On paper, new technology is great – it solves pain points that customers are suffering and can often save them money too. However, as the old adage says, ‘if it’s too good to be true, then it probably is’, and as a result, many banks’ customers are wary of new technology as they don’t feel like they can trust it.
This means communicating trust effectively and securely must be a top priority for banks and challenger banks too. Enticing people to try new technology can save them time and money while also benefiting the financial institution – once overcoming this hurdle of trust, everyone can be a winner.
Attempting to make this possible, Alex Cambell, director at Webex CPaaS Solutions at Cisco, provides some pointers on what banking institutions must do to make this possible. Cambell has 25 years of experience working in the telco, mobile and digital space.
He currently leads the European CPaaS Sales Team, where he works with top retail banks and financial services institutions to build secure and safe customer experiences underpinned by advanced technologies.
Cambell told The Fintech Times:
Customer behaviour is ever-changing. Advancements in technology and new, emerging channels have fuelled an always-on customer that has adopted a digital-first way of communicating. For any business, navigating the proliferation of channels, applications, and platforms can be difficult; however, as customers continue to demand better experiences throughout the whole of their journeys, today’s organisations must keep pace.
Recent consumer research from Webex found that 75 per cent of respondents cite good customer service as a reason for repeat business and 55 per cent of respondents would change brands to receive better customer service. And yet conversely, 75 per cent worry about how much personal data they share with businesses.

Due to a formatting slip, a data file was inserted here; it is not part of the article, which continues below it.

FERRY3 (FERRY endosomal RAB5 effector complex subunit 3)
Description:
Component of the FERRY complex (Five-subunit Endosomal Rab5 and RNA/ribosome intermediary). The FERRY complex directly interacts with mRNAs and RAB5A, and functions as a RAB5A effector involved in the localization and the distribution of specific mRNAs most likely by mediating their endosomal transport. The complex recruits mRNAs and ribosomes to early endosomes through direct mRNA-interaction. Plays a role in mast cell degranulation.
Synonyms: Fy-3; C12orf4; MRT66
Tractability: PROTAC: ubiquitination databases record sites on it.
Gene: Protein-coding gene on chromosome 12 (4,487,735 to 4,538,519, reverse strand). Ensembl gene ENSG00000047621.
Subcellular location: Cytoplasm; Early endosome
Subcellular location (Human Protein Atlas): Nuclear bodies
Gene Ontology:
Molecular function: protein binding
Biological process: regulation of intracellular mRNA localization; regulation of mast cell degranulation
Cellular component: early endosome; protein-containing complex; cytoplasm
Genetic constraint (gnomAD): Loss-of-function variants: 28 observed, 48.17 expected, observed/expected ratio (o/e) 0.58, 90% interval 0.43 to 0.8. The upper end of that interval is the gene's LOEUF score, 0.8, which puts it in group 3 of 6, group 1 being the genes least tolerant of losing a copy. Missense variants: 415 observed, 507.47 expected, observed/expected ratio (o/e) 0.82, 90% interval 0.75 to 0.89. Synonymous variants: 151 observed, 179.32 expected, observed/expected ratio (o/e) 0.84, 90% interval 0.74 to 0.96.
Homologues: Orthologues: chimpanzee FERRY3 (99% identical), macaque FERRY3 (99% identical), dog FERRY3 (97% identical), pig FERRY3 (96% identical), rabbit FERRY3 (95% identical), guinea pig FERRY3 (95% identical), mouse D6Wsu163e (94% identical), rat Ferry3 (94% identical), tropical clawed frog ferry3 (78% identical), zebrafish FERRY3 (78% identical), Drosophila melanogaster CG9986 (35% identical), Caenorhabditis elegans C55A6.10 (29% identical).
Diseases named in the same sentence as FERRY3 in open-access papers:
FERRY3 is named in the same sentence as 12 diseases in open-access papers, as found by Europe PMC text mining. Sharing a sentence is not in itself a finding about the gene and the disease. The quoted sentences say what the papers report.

Balancing personalisation and security
With the significant increase of authorised push payment fraud (APP) in the last year, it seems that fraudsters are developing ever more complex ways to deceive consumers – all methods of communication, from phone calls to emails and messaging are all increasingly subject to these scams. This coupled with an increase in apprehension in sharing personal data, financial institutions have a problem to solve.
Challenger banks are often considered to be synonymous with cutting-edge technology – usually providing services via a mobile app and therefore becoming popularity with digital generations. They have a better reputation for customer communication, yet conversely research by Finder.com found that a quarter of Brits don’t trust these newer providers.
In banking, trust, transparency and security are paramount to the loyalty of customers and ultimately the success of the business. Fraud promotes a lack of confidence in the communications consumers receive from their banks which in turn impedes the ability to provide the seamless customer experience that customers want to receive.